We hadn't answered the question of which thieves' guild Jack had ticked off, but it was hanging out there. So Finnegan established that he came upon Jack and Dagoliir while they were being accosted by a pack of said thieves, and helped them out.  Hence a bond of "Jack owes me his life." Finnegan being short on funds and having no plans on where to stay, he agreed to provide protection to this crew if they agreed to help him track down Valleois. Both agreed, with Jack taking the bond that "Finnegan has my back" and Dagoliir deciding to write a ballad about the little bruiser.

We went back and filled in some of the details: Jack had caught a member of the Black Dogs trying to pick his pocket, and sent the whelp packing. They didn't take kindly to another pro in their turf; hence the jumping that Finnegan interrupted.  A stranger had approached Finnegan out the blue, and told him that Valleois had been seen frequenting the Two Coppers tavern, and asked for nothing in exchange for the info.  Dagoliir found himself flirting with the serving wench Arbella, who seemed entirely too well-bred and trained for the sleazy dive, and Jack had just insulted a half-orc by legitimately attempting to compliment his haircut.



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Re: AP: In the Dark of the New Moon
« Reply #3 on: June 10, 2012, 11:24:24 PM »
The half-orc rose and menaced Jack.  "What do you do?" led Jack to hastily apologize and assure him he meant no harm (Defy Danger +Cha, 7-9). That lead to Jack back into another table, spilling ale all over a grim-looking gladiator in black leathers.  The half-orc laughed at this, his anger sated, but then the gladiator was quite miffed.  As he started to rise, Finnegan put a firm grip on the gladiator's shoulder and said "I'm sure it was just an accident. Let me buy you two more to make up for it."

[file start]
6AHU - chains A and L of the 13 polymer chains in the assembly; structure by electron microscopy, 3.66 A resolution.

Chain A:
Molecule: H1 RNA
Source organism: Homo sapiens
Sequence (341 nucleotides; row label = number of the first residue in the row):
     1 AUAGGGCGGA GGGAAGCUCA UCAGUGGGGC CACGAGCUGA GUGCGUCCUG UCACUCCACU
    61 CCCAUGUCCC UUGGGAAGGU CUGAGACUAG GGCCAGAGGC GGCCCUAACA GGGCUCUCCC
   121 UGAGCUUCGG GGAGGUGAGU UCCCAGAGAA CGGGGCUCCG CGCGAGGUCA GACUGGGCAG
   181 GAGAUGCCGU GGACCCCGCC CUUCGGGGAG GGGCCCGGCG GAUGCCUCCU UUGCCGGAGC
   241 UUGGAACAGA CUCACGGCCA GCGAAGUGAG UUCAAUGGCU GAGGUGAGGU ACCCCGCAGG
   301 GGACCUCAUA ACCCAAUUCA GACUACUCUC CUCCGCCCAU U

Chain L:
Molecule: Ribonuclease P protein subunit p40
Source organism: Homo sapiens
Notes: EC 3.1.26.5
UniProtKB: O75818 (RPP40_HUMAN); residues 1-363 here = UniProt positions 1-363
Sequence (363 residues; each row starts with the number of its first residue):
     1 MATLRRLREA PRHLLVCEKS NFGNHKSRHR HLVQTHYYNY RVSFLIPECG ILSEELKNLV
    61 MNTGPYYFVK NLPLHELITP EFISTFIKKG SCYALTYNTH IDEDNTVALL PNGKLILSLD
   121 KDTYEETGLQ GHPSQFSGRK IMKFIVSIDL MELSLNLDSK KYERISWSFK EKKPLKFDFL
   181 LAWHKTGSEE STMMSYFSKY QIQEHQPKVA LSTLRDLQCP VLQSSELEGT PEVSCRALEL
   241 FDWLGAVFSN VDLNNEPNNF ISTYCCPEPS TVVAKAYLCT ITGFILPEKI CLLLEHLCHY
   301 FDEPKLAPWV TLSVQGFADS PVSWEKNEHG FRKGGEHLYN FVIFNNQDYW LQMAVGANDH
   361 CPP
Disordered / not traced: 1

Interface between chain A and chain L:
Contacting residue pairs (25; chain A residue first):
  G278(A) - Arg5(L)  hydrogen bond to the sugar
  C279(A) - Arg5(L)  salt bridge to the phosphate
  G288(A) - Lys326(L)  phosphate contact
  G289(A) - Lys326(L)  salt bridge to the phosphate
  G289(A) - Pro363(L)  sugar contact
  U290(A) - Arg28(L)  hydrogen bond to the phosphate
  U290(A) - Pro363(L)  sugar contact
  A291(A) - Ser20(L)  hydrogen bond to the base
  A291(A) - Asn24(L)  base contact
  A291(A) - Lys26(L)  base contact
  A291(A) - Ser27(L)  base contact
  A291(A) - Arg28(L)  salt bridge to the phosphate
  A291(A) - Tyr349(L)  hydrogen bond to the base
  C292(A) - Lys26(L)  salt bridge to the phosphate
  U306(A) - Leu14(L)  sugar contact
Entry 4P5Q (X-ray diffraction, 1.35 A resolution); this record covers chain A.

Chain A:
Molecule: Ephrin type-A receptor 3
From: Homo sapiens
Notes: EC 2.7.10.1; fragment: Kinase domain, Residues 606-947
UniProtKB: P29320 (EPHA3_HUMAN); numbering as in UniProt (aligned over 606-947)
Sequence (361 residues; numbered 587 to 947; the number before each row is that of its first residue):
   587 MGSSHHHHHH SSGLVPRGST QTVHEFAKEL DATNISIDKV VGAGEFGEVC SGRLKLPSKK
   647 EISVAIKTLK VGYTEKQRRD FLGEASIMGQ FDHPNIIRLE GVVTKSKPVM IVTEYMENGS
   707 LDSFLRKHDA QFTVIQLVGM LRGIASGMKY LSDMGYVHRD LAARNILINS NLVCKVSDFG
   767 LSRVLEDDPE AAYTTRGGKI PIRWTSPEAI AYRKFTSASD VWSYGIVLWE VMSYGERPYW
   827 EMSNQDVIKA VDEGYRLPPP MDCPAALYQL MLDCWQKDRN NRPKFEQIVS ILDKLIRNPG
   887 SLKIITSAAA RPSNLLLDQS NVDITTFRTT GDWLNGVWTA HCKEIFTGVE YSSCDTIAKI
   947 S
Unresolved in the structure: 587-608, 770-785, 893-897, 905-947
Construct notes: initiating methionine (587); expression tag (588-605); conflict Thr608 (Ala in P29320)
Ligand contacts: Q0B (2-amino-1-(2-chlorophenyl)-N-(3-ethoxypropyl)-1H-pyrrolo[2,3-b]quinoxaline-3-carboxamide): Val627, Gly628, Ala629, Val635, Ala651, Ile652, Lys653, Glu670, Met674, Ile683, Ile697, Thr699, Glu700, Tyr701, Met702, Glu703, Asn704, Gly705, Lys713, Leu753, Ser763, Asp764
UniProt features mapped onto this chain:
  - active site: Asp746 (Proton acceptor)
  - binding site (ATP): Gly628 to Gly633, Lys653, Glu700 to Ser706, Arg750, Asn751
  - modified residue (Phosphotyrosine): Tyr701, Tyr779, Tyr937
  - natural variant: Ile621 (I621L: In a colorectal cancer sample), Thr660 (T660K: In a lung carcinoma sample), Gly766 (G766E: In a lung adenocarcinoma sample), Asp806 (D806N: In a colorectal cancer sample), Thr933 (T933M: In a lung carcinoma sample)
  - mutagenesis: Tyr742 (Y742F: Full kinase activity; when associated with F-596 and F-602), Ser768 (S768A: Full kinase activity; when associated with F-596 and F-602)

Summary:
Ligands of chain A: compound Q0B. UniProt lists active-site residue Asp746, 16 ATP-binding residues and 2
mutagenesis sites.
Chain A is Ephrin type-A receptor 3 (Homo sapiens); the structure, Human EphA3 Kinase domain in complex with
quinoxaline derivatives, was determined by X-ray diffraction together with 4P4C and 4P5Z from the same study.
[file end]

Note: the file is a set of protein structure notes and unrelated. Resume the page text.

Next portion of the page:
Now, we were all pretty sure this was a move, probably Defy Danger. But with Cha (most likely) or Str (for the firm grip on the gladiator's hand)?  I know the player was fictionally positioning to use Str, but as this wasn't "powering through." Someone suggested that he was actually Aiding Jack, which I agreed to.  Finnegan got a 10+, prompting Jack to then apologize to the gladiator (Defy Danger with Cha, 10+).  Situation defused.

This whole exchange made me a little uncomfortable.  The principle of "be a fan of the PCs" would lead me to allow him using +Str on Defy Danger, but the move description made it pretty clear that this was +Cha.  And while I could definitely see it as Aiding, even that's a bit odd. Jack hadn't taken any fictional action, so Finnegan was aiding an action that hadn't happened yet. That sort of steamrolled Jack's player into acting a certain way and making a certain move, which I'm not entirely comfortable with.  In retrospect, I probably should have stuck with Defy Danger with +Cha and let Finnegan back out if he wanted.